|Publication number||US4300649 A|
|Application number||US 06/006,568|
|Publication date||17 Nov 1981|
|Filing date||26 Jan 1979|
|Priority date||7 Feb 1978|
|Publication number||006568, 06006568, US 4300649 A, US 4300649A, US-A-4300649, US4300649 A, US4300649A|
|Original Assignee||Honda Giken Kogyo Kabushiki Kaisha|
|Export Citation||BiBTeX, EndNote, RefMan|
|Patent Citations (6), Referenced by (20), Classifications (8)|
|External Links: USPTO, USPTO Assignment, Espacenet|
1. Field of the Invention
The present invention relates generally to an engine mounting structure for vehicles, and more particularly to a structure for mounting and supporting an engine on the body of a front-engine, front-drive type vehicle or a rear-engine, rear-drive type vehicle.
2. Description of the Prior Art
The conventional mounting arrangement of an engine with its crank shaft extending laterally or transversely of the longitudinal direction of a vehicle of the front-engine, front-drive or rear-engine, rear-drive type is shown in FIG. 5 of the accompanying drawings.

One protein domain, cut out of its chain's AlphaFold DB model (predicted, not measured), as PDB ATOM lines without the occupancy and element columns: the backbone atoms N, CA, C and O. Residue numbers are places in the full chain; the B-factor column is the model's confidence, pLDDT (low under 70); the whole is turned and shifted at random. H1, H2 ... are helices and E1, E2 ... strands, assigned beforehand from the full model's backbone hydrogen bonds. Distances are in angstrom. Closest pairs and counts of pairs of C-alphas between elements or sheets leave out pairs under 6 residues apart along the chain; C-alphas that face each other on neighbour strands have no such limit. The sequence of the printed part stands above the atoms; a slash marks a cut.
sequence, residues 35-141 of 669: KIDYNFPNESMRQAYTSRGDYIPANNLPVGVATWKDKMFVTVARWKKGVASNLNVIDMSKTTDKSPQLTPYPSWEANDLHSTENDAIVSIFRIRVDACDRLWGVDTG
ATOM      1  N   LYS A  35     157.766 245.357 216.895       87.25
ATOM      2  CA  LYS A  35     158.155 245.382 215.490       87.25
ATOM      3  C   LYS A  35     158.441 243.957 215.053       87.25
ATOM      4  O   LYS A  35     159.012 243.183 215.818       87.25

In such prior or conventional mounting arrangement, an engine 1 and a transmission 2 are integrally connected together, with the engine mounted at its one end by a rubber mount 3 on a bracket on the vehicle body and with the transmission 2 mounted at the one end thereof connected to the engine 1 by a pair of rubber mounts 4, 5 on similar vehicle body brackets. The transmission 2 has a differential 6 having a driving shaft 7 with the ends thereof coupled via joints 8, 8 to a pair of driving axles 9, 10 which are in turn connected to a pair of traction wheels 11, 12, respectively. Such conventional engine mounting structure has suffered from the following drawbacks resulting from integral connection between the engine 1 and the transmission 2.